The most successful and happiest of college students are those that combine study with extracurricular involvement. The art of getting the most, both professionally and personally, from extracurriculars is learning how to balance them with scholastic demands. For example, candidates for medial school undoubtedly enrich their career prospects by volunteering in clinics and hospitals; and sporty students will certainly enjoy participating in intramurals. The art of involvement in these kinds of extracurriculars is knowing how to do enough to benefit, while showing enough restraint to avoid a backslide in academic performance.
We at Unemployed Professors have supplied you with five helpful tips to help you achieve a balance between academics and extracurricular activities which will serve you and your career, without damaging your GPA:
- Always put studies first: Remember why you attended university. Was it to join a club for baking enthusiasts? Was it to volunteer for charity? You know that these are things anyone can do, on-campus, or off. Your purpose in attending university was to pursue your chosen academic discipline, and to do it as well as possible. Study comes first.
- Be extremely discriminating in extracurriculars: Do not overextend yourself outside of class, especially as a freshman in your first term. You do not yet know how demanding your studies will be, nor will you have such insight until at least one semester is finished. The best strategy is to begin with just one extracurricular, perhaps something important to your professional aims. See how it goes through your first semester, and then reevaluate through retrospection: perhaps adding another is warranted.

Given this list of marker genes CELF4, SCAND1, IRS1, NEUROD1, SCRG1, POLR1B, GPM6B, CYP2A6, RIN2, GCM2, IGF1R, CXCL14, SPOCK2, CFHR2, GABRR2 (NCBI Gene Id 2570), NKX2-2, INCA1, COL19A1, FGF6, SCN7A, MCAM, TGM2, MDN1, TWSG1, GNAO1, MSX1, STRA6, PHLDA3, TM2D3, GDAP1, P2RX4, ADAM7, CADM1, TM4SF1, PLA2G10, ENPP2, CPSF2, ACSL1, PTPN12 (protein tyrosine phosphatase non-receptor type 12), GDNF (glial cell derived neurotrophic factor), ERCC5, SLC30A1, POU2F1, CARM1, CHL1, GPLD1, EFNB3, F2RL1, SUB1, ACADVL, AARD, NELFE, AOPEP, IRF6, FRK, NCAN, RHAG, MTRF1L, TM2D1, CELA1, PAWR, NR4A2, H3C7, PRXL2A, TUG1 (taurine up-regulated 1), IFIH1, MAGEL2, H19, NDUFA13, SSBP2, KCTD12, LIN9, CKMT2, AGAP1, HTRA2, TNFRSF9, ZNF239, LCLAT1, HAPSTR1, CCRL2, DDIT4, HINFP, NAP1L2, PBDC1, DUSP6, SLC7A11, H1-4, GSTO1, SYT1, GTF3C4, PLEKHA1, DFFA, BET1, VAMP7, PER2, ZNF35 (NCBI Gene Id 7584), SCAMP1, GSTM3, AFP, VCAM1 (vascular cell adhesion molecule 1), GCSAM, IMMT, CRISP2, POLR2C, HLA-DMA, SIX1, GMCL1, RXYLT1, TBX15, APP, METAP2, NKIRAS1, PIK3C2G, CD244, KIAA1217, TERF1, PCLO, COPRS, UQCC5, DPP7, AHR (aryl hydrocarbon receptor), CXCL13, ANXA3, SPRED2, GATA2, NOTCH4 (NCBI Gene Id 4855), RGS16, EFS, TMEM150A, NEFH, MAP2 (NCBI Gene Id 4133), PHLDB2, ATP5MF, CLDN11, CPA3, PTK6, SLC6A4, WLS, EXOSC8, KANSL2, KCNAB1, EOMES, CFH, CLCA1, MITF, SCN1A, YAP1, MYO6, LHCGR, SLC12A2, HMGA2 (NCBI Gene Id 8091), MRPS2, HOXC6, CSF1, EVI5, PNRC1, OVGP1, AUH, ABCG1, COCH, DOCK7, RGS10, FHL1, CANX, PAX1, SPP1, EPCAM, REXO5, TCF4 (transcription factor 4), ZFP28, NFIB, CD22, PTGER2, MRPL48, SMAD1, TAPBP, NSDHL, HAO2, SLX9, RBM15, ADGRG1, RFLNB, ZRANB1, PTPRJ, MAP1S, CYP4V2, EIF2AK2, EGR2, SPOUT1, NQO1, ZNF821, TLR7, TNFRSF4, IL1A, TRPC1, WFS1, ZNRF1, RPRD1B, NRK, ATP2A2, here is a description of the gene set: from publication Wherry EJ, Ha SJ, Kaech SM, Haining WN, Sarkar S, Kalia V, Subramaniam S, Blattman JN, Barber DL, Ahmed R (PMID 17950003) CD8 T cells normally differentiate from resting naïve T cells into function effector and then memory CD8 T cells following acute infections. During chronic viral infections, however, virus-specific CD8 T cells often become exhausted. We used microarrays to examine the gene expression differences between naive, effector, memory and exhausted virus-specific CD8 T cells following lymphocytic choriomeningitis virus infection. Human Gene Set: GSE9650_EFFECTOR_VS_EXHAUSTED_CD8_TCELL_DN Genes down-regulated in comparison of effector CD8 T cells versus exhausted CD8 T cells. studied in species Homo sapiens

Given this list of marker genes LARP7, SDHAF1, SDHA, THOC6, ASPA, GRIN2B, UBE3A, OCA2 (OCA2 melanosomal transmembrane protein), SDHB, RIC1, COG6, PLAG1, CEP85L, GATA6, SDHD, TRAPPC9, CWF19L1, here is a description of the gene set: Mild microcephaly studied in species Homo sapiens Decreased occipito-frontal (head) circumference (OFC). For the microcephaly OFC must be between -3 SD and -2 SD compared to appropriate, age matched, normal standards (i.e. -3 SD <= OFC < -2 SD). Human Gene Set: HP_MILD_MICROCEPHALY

- Schedule everything: Establish a daily schedule, inserting classes, travel time, breaks for eating and clearing your mind. Then insert time for study, planning for excess. Only then schedule in extracurriculars, including social life, time for exercise, and any relevant commitments, including clubs and organizations. Remember that we are not saying to avoid extracurriculars: they are critical to your happiness. Just assure they align with your overall purpose at college.
- Don’t get distracted: In the age of highly addictive digital distractions, whether they be PlayStation, smartphones, or Instagram, many students lose copious amounts of time in pursuits that add nothing to their lives, academic or otherwise. Be aware of your technological time-sinks, and seek to limit them.
- Reassess at regular intervals: Remember not to continue with the same strategy if it isn’t working. You may feel overwhelmed in keeping pace with your classes. In this case, you might want to refine your study methods, and/or clear away some extracurricular commitments. Or, you might be keeping up in class, but constantly be missing social interaction and your favorite activities. In this case, you might want to carve out an evening for friends, or clear away an afternoon for volunteering.
Part of the reason the college years are so deeply enriching is the variety and value of extracurricular options on campus. By following the above tips, students can draw the personal and professional benefits of these options, without them detracting from the ultimate purpose of attending college – to become educated, and to excel in doing so.
With that in mind, ask the team of academic professionals at UnemployedProfessors.com any questions you may have regarding their college writing services and they will be more than happy to guide you along the arduous path!